Spathius agrili is a parasitic non-stinging wasp of family Braconidae which is native to North Asia. It is a parasitoid of the emerald ash borer (Agrilus planipennis Fairmaire, family Buprestidae), an invasive species which has destroyed tens of millions of ash trees in its introduced range in North America. As part of the campaign against the emerald ash borer (EAB), American scientists in conjunction with the Chinese Academy of Forestry searched since 2003 for its natural enemies in the wild leading to the discovery of several parasitoid wasps, including Spathius agrili which was discovered in Tianjin, China where it is a prevalent gregarious ectoparasitoid of EAB larvae in stands of Fraxinus velutina, an ash species native to Mexico and southwestern U.S.A., and one ash tree endemic to the region, Fraxinus mandshurica and has been recorded to attack and kill up to 90 percent of EAB larvae.
The life cycle of the wasp was found to be synchronized with that of its preferred host stages - the emergence of adult wasps took place when third and fourth-instar larvae of EAB were available. S. agrili completes three generations per year (Yang et al. 2005). The female wasps can oviposit through the tree bark, paralyzing the larva and laying a clutch of eggs on the integument. When the larvae mature, they spin a cocoon and pupate within the host gallery. Spathuis overwinter as pupae inside cocoons under the bark of ash trees and emerge as adults in the summer. No-choice laboratory assays of larval wood-boring insects from China and North America showed some overlap in the physiological host.
Spathius agrili, a gregarious larval ectoparasitoid, Tetrastichus planipennisi, a gregarious larval endoparasitoid, and Oobius agrili, a solitary, parthenogenic egg parasitoid, has been introduced and released into the United States of America as a possible biological control of the EAB. However of the three, Tetrastichus planipennisi has showed best results in affecting EAB and establishing surviving populations.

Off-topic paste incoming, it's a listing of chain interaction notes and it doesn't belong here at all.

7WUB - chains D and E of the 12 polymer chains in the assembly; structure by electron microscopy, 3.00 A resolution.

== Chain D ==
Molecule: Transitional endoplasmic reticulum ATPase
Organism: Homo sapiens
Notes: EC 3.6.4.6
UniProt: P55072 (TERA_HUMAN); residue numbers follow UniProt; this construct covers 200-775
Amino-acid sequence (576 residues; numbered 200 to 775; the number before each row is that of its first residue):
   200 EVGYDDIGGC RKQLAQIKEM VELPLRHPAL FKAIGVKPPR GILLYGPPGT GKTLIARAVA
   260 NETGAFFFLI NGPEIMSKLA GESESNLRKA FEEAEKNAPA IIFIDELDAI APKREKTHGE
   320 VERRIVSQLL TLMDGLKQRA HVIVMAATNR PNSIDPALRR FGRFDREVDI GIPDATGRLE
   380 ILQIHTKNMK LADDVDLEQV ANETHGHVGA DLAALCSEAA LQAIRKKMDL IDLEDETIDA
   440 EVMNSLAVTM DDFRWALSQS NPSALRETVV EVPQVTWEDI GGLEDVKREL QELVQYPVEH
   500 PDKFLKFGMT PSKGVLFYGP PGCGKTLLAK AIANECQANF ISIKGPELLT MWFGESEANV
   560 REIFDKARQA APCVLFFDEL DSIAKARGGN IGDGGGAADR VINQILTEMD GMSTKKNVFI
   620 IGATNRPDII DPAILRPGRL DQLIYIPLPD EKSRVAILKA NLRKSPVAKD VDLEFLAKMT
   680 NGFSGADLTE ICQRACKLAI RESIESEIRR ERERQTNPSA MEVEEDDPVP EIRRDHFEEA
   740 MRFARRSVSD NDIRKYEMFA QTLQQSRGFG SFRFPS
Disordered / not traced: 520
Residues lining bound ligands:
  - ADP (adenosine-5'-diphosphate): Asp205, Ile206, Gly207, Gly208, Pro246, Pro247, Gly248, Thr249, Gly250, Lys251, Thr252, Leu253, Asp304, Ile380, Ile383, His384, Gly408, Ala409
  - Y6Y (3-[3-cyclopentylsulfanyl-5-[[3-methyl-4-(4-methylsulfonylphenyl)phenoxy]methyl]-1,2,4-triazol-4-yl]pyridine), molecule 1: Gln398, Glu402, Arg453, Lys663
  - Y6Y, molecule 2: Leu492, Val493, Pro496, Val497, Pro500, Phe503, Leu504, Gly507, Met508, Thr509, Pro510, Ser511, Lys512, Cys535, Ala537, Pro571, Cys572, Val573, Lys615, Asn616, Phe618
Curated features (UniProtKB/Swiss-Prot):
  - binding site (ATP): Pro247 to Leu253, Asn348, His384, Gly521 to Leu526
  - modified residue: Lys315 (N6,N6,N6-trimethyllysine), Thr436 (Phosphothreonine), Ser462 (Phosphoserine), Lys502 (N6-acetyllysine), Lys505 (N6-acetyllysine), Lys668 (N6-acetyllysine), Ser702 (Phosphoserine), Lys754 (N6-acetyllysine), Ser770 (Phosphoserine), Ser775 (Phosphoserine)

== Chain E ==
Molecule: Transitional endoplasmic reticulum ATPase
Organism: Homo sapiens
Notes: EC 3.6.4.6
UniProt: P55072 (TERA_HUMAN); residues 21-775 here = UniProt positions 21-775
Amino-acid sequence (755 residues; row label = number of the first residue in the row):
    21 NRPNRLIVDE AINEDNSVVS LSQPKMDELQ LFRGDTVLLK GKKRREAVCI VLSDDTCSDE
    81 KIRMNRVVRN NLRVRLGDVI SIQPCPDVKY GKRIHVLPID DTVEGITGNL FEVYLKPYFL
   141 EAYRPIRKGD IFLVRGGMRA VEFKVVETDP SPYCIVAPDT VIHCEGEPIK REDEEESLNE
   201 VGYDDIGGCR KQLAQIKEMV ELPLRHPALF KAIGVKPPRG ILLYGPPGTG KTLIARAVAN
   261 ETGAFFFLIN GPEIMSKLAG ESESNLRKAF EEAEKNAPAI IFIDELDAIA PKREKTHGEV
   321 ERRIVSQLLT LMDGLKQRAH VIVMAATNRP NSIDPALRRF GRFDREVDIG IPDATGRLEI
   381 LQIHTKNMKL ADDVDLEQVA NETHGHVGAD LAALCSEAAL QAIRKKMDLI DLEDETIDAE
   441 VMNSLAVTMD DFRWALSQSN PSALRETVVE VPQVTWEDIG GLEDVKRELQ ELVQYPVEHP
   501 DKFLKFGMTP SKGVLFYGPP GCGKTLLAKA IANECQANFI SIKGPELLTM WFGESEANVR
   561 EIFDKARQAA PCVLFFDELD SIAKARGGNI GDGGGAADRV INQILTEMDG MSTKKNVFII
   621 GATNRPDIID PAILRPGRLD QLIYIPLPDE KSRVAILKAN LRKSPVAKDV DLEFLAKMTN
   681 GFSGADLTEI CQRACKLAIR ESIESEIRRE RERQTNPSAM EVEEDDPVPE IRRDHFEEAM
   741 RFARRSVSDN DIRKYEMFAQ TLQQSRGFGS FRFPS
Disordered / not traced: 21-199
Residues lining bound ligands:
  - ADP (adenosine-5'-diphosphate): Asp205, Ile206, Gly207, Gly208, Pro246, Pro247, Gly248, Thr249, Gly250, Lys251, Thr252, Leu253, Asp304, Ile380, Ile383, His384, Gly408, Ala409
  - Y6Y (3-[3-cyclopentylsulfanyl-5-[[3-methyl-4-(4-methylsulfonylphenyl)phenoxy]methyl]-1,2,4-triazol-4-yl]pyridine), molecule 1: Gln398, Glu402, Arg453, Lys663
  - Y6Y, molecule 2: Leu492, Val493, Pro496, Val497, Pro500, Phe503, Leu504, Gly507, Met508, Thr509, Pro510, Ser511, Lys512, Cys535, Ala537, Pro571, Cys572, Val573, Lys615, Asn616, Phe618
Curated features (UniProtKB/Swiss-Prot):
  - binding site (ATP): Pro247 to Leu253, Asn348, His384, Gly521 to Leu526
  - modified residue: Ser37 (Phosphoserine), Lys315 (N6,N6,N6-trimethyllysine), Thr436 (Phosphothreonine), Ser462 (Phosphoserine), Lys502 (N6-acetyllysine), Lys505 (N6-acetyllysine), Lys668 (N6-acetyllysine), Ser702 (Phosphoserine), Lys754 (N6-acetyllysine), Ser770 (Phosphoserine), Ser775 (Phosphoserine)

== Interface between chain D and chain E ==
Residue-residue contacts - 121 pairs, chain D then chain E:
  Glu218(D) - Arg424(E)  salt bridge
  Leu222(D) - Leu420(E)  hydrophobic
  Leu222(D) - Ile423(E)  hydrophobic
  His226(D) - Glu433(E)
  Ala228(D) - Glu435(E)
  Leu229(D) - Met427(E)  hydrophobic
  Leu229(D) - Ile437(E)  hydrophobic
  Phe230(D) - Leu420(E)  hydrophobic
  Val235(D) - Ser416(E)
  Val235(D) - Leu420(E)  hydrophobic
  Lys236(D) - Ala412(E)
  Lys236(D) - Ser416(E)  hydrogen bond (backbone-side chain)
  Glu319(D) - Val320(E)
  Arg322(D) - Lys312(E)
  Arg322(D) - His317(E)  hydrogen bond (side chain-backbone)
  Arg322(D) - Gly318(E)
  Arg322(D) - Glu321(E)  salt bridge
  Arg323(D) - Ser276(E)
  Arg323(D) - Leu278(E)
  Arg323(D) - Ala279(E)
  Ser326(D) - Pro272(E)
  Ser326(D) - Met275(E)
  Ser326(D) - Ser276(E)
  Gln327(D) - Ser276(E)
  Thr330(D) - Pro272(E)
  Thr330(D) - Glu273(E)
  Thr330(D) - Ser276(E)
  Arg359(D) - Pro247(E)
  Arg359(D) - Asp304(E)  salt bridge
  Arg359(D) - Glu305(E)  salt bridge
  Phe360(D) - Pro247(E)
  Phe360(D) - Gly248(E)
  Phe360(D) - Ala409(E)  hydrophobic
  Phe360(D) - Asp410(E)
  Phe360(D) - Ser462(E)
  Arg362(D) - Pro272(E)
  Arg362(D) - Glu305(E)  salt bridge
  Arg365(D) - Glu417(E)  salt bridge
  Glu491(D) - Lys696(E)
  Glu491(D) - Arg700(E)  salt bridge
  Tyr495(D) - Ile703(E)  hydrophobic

Research on the viability of as an effective biocontrol agent is ongoing in the US. Laboratory methods have been developed for continuous rearing of this and other species of EAB parasitoid wasps. Extensive studies on the specificity of these parasitoids on native beetles and other insects has been carried out. No-choice laboratory assays of larval wood-boring insects from China and North America showed some overlap in the physiological host range of S. agrili, although successful parasitism was significantly lower in non-hosts than in EAB. S. agrili also did not attack any borers in genera other than Agrilus. S. agrili was only attracted to select species of Fraxinus and to Salix babylonica. Since in nature, if parasitoids are not attracted to the host tree they will be unlikely to encounter and parasitize the non-target larvae, and considering the results from no-choice and olfactometer tests, the lack of S. agrili reared from other Agrilus spp, the wasp has been accepted for controlled releases in specific study sites for further research.
- Yang, ZQ; Strazanac JS, Marsh PM, van Achterberg C, Choi WY (2005). "First recorded parasitoid from China of Agrilus planipennis: A new species of Spathius (Hymenoptera: Braconidae: Doryctinae)". Annals of the Entomological Society of America 98 (5): 636–642. doi:10.1603/0013-8746(2005)098[0636:FRPFCO]2.0.CO;2. Retrieved 29 April 2011.
- Gould, Juli; Bauer, Leah, "Biological Control of Emerald Ash Borer (Agrilus planipennis)", Animal and Plant Health Inspection Service (APHIS) website (United States Department of Agriculture), retrieved 28 April 2011
- Bauer, L.S.; Liu, H-P; Miller, D.; Gould, J. (2008). "Developing a classical biological control program for Agrilus planipennis (Coleoptera: Buprestidae), an invasive ash pest in North America". Newsletter of the Michigan Entomological Society 53 (3&4): 38–39. Retrieved 29 April 2011.
- "Biocontrol: Fungus and Wasps Released to Control Emerald Ash Borer". Science News. ScienceDaily. 26 April 2011. Retrieved 27 April 2011.